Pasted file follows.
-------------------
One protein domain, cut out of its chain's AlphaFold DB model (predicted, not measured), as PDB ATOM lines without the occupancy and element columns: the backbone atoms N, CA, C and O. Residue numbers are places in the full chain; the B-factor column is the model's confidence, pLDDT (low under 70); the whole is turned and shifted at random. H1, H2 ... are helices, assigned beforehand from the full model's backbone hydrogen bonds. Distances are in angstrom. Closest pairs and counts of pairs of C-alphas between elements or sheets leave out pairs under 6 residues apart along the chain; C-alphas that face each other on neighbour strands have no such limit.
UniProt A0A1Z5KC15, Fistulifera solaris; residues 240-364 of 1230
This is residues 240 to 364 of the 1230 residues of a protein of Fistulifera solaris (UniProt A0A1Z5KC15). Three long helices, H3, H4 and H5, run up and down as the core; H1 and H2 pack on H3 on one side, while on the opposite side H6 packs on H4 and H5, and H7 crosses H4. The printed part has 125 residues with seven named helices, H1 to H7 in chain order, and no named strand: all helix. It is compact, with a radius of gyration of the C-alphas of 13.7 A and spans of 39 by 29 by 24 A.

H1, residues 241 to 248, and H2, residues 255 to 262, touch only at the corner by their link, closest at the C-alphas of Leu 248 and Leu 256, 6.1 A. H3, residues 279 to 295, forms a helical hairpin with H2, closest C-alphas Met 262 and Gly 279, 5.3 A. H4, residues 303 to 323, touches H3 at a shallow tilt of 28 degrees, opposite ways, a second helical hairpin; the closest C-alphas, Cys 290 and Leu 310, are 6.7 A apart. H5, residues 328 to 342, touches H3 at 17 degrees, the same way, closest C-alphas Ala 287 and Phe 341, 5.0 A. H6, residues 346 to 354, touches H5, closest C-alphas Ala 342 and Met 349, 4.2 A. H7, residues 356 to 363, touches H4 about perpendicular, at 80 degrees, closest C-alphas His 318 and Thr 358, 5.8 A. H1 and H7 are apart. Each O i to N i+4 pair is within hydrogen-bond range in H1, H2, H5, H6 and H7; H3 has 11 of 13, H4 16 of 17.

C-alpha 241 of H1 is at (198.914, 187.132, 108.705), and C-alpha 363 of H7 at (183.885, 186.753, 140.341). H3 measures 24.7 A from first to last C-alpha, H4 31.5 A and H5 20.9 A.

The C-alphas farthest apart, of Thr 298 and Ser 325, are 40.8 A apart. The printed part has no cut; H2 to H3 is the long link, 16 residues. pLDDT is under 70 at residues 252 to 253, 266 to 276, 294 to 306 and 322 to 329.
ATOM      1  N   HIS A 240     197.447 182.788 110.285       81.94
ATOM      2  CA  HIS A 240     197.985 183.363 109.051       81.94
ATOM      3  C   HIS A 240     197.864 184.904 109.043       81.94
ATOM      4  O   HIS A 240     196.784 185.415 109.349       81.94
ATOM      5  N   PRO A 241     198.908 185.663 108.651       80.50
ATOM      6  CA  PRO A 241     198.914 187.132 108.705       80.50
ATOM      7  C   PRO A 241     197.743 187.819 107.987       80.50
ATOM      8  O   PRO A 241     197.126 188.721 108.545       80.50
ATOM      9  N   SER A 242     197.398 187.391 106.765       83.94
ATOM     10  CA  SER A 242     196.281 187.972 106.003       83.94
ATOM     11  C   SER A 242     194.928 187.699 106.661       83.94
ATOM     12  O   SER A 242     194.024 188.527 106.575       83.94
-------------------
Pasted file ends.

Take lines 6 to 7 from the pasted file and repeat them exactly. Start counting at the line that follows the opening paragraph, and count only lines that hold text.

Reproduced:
ATOM      1  N   HIS A 240     197.447 182.788 110.285       81.94
ATOM      2  CA  HIS A 240     197.985 183.363 109.051       81.94